When you get to screen that asks what you want to keep make sure you choose to keep personal files and apps. This option should be the default, but it pays to make sure it's selected before you start your upgrade. Otherwise, you might lose all your files. Though you should have a back-up of your important files, so that shouldn't matter, right?

What Next?

So now we're back and you're rocking the Anniversary Update, now what? Well, I would suggest the first thing you should do is decide whether you want to use Windows 10's snazzy new dark theme.

The dark theme changes supported Windows Store apps from displaying a white background to a black one. This includes most built-in apps from Microsoft such as the Store, the calculator, and Settings. A smattering of third-party apps support the dark theme as well, and more are likely to support it in the coming months now that the dark theme is publicly available.

To turn it on go to Start > Settings > Personalization > Colors. Then look for the setting called "Choose your app mode" and select Dark.

Cortana up front

An interesting new part of the Anniversary Update is the ability to access Cortana from the lock screen. To do this click on the Cortana search box in your taskbar, and then click the settings cog icon in the lower left corner.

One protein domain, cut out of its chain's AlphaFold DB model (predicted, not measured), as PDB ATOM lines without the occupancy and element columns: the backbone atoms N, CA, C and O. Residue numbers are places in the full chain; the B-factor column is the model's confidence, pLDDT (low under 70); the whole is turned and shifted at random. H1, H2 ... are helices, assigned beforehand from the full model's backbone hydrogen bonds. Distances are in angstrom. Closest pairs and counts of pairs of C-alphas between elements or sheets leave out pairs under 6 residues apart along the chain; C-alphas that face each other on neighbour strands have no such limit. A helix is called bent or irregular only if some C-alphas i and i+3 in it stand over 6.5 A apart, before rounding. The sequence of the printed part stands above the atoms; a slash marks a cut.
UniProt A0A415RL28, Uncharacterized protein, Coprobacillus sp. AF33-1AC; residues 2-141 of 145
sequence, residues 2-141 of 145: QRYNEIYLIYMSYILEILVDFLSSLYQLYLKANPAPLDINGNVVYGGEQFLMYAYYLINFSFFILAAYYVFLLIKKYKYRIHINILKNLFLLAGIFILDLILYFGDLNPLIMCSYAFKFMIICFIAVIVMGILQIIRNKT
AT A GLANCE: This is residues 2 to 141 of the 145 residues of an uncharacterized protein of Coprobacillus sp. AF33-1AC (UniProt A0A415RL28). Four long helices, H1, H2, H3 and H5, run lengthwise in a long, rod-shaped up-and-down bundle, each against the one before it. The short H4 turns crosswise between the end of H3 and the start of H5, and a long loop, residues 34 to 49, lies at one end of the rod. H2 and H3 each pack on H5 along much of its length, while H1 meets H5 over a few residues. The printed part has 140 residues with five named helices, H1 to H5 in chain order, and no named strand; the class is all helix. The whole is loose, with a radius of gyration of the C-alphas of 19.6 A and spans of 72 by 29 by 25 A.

In Cortana's settings flip the slider labeled "Use Cortana even when my device is locked" to On. Also, click the check box that's just below it labeled "Let Cortana access my calendar, email, messages, and Power BI data when my device is locked." Finally, make sure the "Hey, Cortana" option is also set to On.

Now that Cortana is available from the lock screen with access to all kinds of information, what can you do with it? Pretty much anything that doesn't require the personal digital assistant to throw you to another app. In other words, you can get answers to quick questions such as calculations, set reminders, and send an SMS message or an email. If your query to Cortana requires a web search or you ask to open an app, you'll have to enter your lock screen PIN or password.

Put Cortana on your phone

If you have an Android or iOS smartphone you should also download the latest version of the Cortana app (Windows 10 Mobile users have Cortana built-in). This will allow you to get app updates sent from your phone to your PC's Action Center. It may sound like a nightmare to some, but if you keep your phone out of reach during the workday it can be very handy to see your updates on one device. 

You can also manage which apps can send you notifications on your PC and which can't. We'll cover the improvements to Cortana in greater depth in the coming weeks.

Download some Edge extensions

You can also install some of the new browser extensions for Microsoft Edge. Open Edge, click on the three horizontal dots in the upper right-hand side and select Extensions from the drop down menu.

On the next screen, click Get extensions from the Store. This will open the Windows Store where you can install any of the available extensions the same way you'd install a Windows Store app.

The Anniversary Update is expected to start rolling out beginning at 10 AM Pacific on Tuesday, August 2, 2016.